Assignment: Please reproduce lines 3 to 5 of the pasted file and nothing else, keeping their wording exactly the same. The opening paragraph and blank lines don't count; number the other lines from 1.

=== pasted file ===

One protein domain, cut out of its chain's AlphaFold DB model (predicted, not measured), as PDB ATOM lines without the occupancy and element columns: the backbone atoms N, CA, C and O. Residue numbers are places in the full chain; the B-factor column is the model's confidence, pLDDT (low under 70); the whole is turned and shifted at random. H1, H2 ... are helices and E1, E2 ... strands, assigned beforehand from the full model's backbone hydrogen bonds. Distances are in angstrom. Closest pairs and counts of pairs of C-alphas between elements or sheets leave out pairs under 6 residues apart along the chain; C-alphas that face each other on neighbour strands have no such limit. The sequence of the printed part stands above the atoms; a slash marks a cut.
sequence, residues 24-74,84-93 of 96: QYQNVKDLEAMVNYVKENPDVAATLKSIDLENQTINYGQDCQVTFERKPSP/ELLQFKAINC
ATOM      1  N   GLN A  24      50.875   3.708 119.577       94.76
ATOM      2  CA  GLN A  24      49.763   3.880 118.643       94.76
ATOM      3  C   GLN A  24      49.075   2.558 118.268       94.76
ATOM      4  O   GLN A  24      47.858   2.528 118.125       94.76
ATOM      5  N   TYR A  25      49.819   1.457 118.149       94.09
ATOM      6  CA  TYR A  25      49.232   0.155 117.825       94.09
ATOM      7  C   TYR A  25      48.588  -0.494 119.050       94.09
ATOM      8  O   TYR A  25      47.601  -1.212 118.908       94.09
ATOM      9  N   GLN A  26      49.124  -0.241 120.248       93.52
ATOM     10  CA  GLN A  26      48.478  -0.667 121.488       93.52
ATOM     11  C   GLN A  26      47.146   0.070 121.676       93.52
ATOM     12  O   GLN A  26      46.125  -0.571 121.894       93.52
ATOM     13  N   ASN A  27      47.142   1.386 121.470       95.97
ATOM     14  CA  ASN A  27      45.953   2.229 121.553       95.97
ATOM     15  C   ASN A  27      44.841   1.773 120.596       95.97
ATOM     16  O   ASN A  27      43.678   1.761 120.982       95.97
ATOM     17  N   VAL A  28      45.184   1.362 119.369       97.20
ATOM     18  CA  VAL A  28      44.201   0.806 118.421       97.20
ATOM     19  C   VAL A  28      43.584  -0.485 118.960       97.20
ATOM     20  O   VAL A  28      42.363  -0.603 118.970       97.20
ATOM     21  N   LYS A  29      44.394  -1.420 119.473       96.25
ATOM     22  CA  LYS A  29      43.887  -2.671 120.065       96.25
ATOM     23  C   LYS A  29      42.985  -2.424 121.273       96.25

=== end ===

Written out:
ATOM      2  CA  GLN A  24      49.763   3.880 118.643       94.76
ATOM      3  C   GLN A  24      49.075   2.558 118.268       94.76
ATOM      4  O   GLN A  24      47.858   2.528 118.125       94.76